Nearly two centuries ago, Charles Darwin formulated his famous theory of evolution — a theory with far-reaching implications for medicine, ecology and the social sciences — largely due to the species he witnessed while traveling in Ecuador’s Galapagos Islands. This volcanic archipelago, home to species found nowhere else in the world, remains the site of many modern-day research studies on everything from micro-evolution to animal behavior. This October break, a 2-credit research practicum offered through the College of Science gave students the opportunity to pursue their own research projects in the “living laboratory” of the Galapagos.
Practicum participants studied many environmental and social facets of the Galapagos — sea lion and penguin behavior, water acidity levels and sustainable economic development, for example. In addition to pursuing their independent projects, the class visited several islands as a group, touring lava fields, highland forests and white sand beaches. The species about which Darwin wrote so prolifically — marine iguanas, sea lions and finches, for example — looked on all the while.
Students described the program as both informative and enjoyable. “The Galapagos class will probably be one of the biggest highlights of my junior year,” said participant Kevin Ruiz. “It's remarkable how we can go see first hand how the environment shapes the adaptations of the organisms on the islands, from the finch beaks, to the turtle shells, to the sea lion sizes.”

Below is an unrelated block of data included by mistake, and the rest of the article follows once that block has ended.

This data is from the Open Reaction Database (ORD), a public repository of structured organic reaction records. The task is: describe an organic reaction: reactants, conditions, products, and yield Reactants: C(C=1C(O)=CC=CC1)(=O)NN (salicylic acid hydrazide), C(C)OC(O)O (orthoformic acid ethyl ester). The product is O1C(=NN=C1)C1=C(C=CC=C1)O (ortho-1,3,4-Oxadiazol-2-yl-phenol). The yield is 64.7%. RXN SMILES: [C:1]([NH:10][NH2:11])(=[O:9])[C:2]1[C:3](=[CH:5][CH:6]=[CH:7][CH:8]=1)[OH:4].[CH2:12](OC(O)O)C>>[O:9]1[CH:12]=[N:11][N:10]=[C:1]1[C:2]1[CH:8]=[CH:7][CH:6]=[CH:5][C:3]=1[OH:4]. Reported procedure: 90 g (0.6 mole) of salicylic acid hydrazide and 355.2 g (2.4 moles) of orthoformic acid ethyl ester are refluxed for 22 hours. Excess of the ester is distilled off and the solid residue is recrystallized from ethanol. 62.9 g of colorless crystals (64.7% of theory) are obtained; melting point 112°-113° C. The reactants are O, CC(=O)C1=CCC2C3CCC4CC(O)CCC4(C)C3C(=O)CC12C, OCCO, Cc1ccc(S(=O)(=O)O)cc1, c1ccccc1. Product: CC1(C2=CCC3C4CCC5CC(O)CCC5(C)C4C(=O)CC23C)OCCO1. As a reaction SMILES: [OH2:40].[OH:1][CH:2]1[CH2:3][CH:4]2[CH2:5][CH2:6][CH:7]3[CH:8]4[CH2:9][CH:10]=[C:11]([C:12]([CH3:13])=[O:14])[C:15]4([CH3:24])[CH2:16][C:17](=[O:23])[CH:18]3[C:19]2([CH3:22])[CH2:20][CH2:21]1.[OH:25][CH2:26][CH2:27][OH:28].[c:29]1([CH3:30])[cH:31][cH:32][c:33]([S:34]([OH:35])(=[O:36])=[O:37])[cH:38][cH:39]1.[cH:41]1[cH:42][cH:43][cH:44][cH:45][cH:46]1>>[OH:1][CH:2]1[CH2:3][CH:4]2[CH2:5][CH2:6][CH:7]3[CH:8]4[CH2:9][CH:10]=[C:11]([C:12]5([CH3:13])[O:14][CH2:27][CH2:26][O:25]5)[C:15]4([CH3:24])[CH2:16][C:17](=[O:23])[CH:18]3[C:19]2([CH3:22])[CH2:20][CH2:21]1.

The course, in addition to helping students hone their research skills, increased students’ appreciation. “It also was remarkable to learn how small changes in the environment have affected the island's ecosystems, and it brings an awareness that overall, more conservation is needed to protect rare places like the Galapagos,” Ruiz continued.
The practicum involved a service component as well as a research emphasis. In the weeks leading up to the departure, students visited South Bend’s Center for the Homeless to teach the school-age residents about biology, evolution and the history of the Galapagos.
“This was truly an amazing way to experience science outside of a textbook in the real world. We were able to observe so much about the interaction of species, biodiversity and the effects of human impacts on a delicate ecosystem,” said senior Cristina Mancini. “I would strongly encourage anyone interested in pursuing science as a career to consider taking the Galapagos practicum, because it has definitely augmented the material I've learned in my classes and renewed my passion for science.”
The author was a member of the research practicum trip.